Last weekend saw endurance riders from all over the Australia and from around the world gather at Manilla, NSW for this years Quilty. The Quilty is Australia’s oldest and most prestigious endurance ride. 11 booted horses were entered in the event and 8 were successful, for a 73% completion rate (compared to the 54% completion rate overall). The successful combinations were:
- Carol Layton on Omani Mr Squiggle;
- Deanna Trevena on Warr of the Roses;
- me on Jupiter Mikeno;
- Virginia Dodson on Qmriya Raheema;
- Ann Batt on Roxborough Nato;
- Donna Tidsdale on Karrana King;
- Jane Martin on Blake’s Heaven Dubbonet; and
- Rebecca Hayes on Summerzar M’zigye.
- (Commiserations to Rachel, Colleen and Darryl)
Carol’s Squiggle was the first booted horse over the line and picked up a lovely kersey rug and generous gift voucher for their efforts, awarded by barefoot proponent Jill Moss. Photo curtesy of Jill Moss.
My ride, Jupiter Mikeno is owned by Virginia Dodson and we rode together. V is a long-time endurance friend and, more recently, one of my trim clients. Aside from doing their hoofwork, I have ridden each of the three horses V brought to this year’s Quilty in 100 mile rides, so I know them pretty well.
Some photos and thermograms of Jupiter Mikeno’s near fore and off hind feet, the day prior to applying EasyBoot Glue-Ons. My boots were kindly supplied by Chris and Mike from EasyCare DownUnder. Mike is the most experienced and helpful boot retailer in Australia.
As far as I am aware, all the booted horses were wearing EasyBoot Glue-Ons with Goober Glue. For the Quilty I asked another barefoot trimmer, and endurance rider, Rob Howden, to glue the boots on for us. A few weeks back, I rode Bec Hayes’ mare Summerzar M’Zigye on a 50 mile ride and Rob had glued the boots on for her. The mare managed some acrobatic leaps in and out of a puddle and the boots were glued so nicely there was no issue – so who better to apply the boots for the Quilty. Of course, Rob also applied the boots for his partner Carol Layton (together they are the very successful Balanced Equine team).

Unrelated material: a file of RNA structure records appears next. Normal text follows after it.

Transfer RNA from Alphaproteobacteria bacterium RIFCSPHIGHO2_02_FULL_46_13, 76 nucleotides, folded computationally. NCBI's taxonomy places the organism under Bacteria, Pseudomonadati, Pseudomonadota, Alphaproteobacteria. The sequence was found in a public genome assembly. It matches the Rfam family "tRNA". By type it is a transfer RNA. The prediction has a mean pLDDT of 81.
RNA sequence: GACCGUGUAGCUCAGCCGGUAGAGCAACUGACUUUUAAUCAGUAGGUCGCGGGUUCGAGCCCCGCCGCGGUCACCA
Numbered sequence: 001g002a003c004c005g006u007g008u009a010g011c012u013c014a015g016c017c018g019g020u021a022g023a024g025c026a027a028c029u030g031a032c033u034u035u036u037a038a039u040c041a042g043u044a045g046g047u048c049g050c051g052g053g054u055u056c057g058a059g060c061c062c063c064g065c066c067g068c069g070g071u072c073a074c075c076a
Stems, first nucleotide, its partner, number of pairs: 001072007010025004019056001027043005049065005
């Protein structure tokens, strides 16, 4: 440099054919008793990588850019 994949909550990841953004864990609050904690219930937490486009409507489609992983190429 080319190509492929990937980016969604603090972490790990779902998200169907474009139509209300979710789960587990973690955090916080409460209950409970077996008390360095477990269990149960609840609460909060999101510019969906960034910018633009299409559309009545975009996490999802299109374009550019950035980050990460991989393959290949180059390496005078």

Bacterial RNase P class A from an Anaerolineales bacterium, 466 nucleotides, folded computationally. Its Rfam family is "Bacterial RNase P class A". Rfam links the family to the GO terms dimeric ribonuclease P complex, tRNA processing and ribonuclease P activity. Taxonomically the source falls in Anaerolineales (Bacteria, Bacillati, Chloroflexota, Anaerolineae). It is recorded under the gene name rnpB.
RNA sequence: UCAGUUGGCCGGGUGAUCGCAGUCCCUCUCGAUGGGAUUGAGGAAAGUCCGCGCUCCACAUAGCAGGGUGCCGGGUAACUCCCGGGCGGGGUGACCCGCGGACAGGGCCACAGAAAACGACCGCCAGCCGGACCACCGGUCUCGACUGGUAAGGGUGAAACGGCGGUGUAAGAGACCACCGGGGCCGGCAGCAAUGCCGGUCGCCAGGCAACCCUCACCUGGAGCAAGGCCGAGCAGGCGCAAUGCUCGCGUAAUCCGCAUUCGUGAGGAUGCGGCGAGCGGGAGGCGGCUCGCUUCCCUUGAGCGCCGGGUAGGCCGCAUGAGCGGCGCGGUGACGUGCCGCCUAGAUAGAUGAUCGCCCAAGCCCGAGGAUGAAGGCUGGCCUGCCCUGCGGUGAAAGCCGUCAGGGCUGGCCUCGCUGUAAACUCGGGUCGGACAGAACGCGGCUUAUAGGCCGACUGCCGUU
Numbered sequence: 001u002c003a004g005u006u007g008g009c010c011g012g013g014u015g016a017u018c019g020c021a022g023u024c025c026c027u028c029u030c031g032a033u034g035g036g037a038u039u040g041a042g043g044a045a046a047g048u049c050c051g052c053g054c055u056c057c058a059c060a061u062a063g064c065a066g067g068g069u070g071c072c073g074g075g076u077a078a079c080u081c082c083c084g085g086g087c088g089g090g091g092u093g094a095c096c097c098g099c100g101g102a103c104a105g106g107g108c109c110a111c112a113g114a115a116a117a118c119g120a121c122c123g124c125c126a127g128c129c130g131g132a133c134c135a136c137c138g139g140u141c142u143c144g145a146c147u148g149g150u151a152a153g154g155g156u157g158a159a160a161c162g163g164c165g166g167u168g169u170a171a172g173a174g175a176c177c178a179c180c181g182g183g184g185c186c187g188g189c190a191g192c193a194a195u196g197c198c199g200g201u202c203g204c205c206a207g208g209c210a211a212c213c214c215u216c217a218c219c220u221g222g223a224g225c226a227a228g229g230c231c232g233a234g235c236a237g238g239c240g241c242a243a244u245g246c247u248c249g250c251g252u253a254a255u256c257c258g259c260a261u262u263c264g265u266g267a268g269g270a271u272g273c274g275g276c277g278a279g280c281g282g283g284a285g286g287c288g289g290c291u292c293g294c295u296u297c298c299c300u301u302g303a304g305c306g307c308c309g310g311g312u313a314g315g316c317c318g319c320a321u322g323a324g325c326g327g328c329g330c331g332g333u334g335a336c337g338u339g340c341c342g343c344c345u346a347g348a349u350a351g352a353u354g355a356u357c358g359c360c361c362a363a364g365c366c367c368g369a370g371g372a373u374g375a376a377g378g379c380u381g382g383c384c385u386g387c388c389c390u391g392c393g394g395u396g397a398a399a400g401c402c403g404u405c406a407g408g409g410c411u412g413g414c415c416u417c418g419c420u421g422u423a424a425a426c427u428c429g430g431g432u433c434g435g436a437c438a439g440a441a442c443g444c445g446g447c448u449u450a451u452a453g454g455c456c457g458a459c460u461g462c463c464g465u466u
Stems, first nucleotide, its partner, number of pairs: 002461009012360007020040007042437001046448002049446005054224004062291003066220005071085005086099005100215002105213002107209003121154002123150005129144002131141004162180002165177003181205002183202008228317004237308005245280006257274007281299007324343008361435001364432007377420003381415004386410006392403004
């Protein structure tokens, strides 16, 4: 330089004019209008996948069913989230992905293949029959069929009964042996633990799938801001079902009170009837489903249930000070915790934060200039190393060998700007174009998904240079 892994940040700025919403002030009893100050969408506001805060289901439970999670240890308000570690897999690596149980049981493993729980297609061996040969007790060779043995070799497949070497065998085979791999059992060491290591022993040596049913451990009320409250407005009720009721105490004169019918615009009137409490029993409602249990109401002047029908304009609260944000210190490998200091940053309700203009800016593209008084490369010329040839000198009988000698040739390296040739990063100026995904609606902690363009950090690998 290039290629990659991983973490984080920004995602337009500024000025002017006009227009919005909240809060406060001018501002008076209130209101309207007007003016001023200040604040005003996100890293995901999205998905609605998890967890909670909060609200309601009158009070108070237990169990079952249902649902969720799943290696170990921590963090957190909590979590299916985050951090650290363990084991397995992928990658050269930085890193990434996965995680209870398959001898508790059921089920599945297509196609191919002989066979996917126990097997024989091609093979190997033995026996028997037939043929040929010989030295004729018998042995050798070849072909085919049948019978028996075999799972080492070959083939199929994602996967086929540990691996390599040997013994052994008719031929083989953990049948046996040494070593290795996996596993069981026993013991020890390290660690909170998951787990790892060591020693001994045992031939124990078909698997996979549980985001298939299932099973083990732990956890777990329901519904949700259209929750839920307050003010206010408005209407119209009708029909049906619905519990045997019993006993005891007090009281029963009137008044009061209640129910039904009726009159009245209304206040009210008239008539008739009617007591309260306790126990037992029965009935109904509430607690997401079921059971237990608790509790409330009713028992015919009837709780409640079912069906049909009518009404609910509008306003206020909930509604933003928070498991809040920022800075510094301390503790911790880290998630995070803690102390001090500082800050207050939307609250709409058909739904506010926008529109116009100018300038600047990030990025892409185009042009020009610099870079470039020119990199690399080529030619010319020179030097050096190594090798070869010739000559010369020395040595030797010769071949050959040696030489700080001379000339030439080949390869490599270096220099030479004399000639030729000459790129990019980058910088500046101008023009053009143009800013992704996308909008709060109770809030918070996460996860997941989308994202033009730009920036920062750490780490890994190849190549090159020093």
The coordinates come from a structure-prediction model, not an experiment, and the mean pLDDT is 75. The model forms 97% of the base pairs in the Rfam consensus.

It was interesting watching Rob apply the boots. He is more fastidious in the hoof preparation, scrupulously removing all dirt and exfoliating lose horn, than anyone else I have watched (much, MUCH more thorough than myself!). He also has an interesting technique after applying the glue to the boot and the boot to the hoof: using a hammer to tap the glue up from the bottom of the boot wall, until the Goober Glue just shows above the top of the boot wall. Here Rob uses an EasyBoot Glove, minus gaiter, and white Goober Glue to better demonstrate the process.
The Quilty travels from State to State, a different location each year. Generally, the track is pretty easy as the infrastructure and bureaucracy required for a prestigious ride with close to 300 hundred horses competing limits possible locations. This year’s track was mostly flat to undulating dirt roads, with the 34km third (of five) legs having a few hills. The first horse across the line did so in 8 and a half hours neat. Slower competitors had a harder time as the rain started about seven hours into the ride, and much of the ride was over clay soils which became, in turn, slippery, then tacky.
1. Me and Mikena vetting in after the second leg (@86km), the rain was just starting. 2. Tacking up in the rain for the third leg. 3. Vetting after the third leg – the horses were ‘over’ the rain and we riders were ‘over’ the mud – my poor shiny sneakers! Photos courtesy of Chrissy Cooper.
1. Hamming it up for the camera going out on the fourth leg while waiting for Virginia to catch up. 2. Virginia and Raheema: no probs on the slippery tar with Easyboots. 3. Finally we are on our way… Photos courtesy of Chrissy Cooper.
I also spent some time playing around with the thermal camera, trying out different protocols and timings to determine the way to get the maximum amount of information about heat patterns, circulation and feet in competing horses. Here are a couple of thermograms of Mikena’s feet in her Easyboot Glue-Ons, dorsal shot of near fore and lateral shot of off hind, the morning before and the morning after the ride.
We will continue the thermography work in the US over the next few months. Keep posted via EasyCare’s Newsletter and FaceBook pages.